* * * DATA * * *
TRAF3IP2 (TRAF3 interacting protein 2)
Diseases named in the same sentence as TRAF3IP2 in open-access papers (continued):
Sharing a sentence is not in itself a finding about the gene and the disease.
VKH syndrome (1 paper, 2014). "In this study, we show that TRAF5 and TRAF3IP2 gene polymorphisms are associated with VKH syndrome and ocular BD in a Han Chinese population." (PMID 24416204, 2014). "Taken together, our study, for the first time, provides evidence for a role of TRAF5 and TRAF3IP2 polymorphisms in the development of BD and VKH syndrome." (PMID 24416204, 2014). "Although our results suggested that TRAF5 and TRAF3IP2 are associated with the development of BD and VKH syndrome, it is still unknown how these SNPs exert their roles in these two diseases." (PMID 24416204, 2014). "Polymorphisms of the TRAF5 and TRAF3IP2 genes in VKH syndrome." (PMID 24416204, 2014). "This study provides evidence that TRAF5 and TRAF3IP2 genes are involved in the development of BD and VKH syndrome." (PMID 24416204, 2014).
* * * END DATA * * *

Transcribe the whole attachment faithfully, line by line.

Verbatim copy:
TRAF3IP2 (TRAF3 interacting protein 2)
Diseases named in the same sentence as TRAF3IP2 in open-access papers (continued):
Sharing a sentence is not in itself a finding about the gene and the disease.
VKH syndrome (1 paper, 2014). "In this study, we show that TRAF5 and TRAF3IP2 gene polymorphisms are associated with VKH syndrome and ocular BD in a Han Chinese population." (PMID 24416204, 2014). "Taken together, our study, for the first time, provides evidence for a role of TRAF5 and TRAF3IP2 polymorphisms in the development of BD and VKH syndrome." (PMID 24416204, 2014). "Although our results suggested that TRAF5 and TRAF3IP2 are associated with the development of BD and VKH syndrome, it is still unknown how these SNPs exert their roles in these two diseases." (PMID 24416204, 2014). "Polymorphisms of the TRAF5 and TRAF3IP2 genes in VKH syndrome." (PMID 24416204, 2014). "This study provides evidence that TRAF5 and TRAF3IP2 genes are involved in the development of BD and VKH syndrome." (PMID 24416204, 2014).